S.T.E.P. (Solar Thermal/Electric Panel):Full-Scale Performance Data and Energy Testing

EPA Grant Number: SU832487
Title: S.T.E.P. (Solar Thermal/Electric Panel):Full-Scale Performance Data and Energy Testing
Investigators: Baur, Stuart W. , Ph.D., Robert Stone,
Current Investigators: Baur, Stuart W. , Krueger, Chris , Lamson, Joel
Institution: University of Missouri - Rolla
EPA Project Officer: Nolt-Helms, Cynthia
Phase: I
Project Period: October 1, 2005 through May 30, 2006
Project Amount: $10,000
RFA: P3 Awards: A National Student Design Competition for Sustainability Focusing on People, Prosperity and the Planet (2005) RFA Text |  Recipients Lists
Research Category: P3 Challenge Area - Energy , Pollution Prevention/Sustainable Development , P3 Awards , Sustainability


The use of solar energy acquiring devices has been slow to gain acceptance due to their lack of visual appeal to the average homeowner as well as their extra expense. The goal of this project is to construct a model of a visually appealing hybridized solar/thermal panel integrated roofing system and test the model under differing conditions. In developing this model we will show that the hybrid panel will convert more of the sun’s energy per unit area than its stand-alone counterparts. This research applies principles of thermal and electric active solar systems and will demonstrate that the hybrid panel system can make an alternative energy home more desirable than traditional housing without having the panels make the roof unattractive. Combining photovoltaic and thermal hydronic systems has been done before, although not usually encased in glass like the system to be tested, but there is no data to quantify the overall efficiency per unit area of the independent systems to the hybrid system. The basis for hybridizing the two systems is simple: since solar panels are only 10% efficient, on the average, the other 90% of the available solar energy is given off as waste heat. Why not use that waste heat to condition water. Neither the solar panel nor the thermal system will be as effective as their stand-alone counterparts since the solar panel is behind glass and the thermal system will only be starting out with the 90% waste heat. The system needs to be in a glass enclosure to amplify the trapped heat from the sun’s radiation to reach desired domestic hot water temperatures that exceed 110º F. Initial research was investigated during the fall semester of 2004. The initial research results showed that the hybrid panel was one and a half times more effective at converting the sun’s energy than its stand-alone counterparts for the same unit area. The initial experiment was on a scale of three panels covering 25 square feet. The three panels were the hybrid panel, the stand-alone photovoltaic panel and the stand-alone thermal (hot water) panel. This proposed experimental will encompass 160 square feet of just the hybrid S.T.E.P. (Solar Thermal/Electric Panel) system and acquire performance data for input to computer simulation software and to optimize the system for application to the UMR-RTI solar house that is entered into the 2005 DoE’s Solar Decathlon. The obvious benefit of implementing a S.T.E.P. type system to the planet would be the reduction in energy consumption and reducing the impact on the environment resulting with the improvement in human living conditions.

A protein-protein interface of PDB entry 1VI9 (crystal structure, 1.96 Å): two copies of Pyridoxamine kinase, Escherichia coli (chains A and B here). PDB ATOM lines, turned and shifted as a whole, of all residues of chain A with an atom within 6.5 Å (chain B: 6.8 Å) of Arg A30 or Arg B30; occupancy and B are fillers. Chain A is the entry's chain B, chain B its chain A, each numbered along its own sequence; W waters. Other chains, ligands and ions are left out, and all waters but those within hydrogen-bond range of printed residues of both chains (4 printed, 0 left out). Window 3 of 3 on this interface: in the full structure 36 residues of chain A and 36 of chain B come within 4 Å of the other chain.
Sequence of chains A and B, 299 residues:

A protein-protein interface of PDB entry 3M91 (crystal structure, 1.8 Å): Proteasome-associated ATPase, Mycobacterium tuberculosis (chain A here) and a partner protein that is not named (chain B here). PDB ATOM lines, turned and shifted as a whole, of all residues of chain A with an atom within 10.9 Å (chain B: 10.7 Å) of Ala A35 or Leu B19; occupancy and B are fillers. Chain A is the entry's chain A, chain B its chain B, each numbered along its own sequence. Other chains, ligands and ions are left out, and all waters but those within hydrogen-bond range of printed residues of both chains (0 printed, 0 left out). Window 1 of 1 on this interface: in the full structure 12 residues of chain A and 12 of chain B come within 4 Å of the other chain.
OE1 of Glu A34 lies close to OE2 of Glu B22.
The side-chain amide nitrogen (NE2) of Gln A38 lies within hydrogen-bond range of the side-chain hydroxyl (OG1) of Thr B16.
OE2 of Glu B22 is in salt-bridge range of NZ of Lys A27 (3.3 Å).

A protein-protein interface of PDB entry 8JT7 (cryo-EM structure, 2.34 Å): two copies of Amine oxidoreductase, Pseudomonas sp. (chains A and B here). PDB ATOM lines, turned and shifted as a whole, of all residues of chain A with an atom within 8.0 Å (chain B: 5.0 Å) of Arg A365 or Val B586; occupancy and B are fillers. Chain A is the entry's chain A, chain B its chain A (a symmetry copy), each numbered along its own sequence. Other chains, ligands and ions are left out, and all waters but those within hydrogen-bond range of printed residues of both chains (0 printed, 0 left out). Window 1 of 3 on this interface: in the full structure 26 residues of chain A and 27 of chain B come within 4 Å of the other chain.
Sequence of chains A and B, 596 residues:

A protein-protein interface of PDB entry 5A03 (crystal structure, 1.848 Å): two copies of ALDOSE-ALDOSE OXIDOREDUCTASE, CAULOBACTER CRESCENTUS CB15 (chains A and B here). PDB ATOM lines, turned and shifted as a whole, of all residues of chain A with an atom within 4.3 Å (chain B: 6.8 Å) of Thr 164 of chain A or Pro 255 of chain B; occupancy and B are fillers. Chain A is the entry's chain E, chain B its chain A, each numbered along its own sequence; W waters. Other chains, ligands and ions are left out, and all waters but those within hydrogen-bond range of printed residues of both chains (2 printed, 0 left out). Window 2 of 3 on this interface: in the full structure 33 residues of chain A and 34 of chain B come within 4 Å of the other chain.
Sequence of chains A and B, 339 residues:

Publications and Presentations:

Publications have been submitted on this project: View all 1 publications for this project

Supplemental Keywords:

innovative technology, renewable, engineering, modeling, monitoring, Midwest, building systems, building industry,, RFA, Scientific Discipline, INTERNATIONAL COOPERATION, Sustainable Industry/Business, POLLUTION PREVENTION, cleaner production/pollution prevention, Sustainable Environment, Energy, Technology for Sustainable Environment, Environmental Engineering, Engineering, environmentally preferable products, energy conservation, cleaner production, green design, sustainable development, solar thermal electric panel, clean technology, green building design, alternative materials, green home building, pollution prevention design, energy technology, solar energy, construction material, architecture, alternative energy source, outreach and education, photovoltaics, clean manufacturing designs

Progress and Final Reports:

Final Report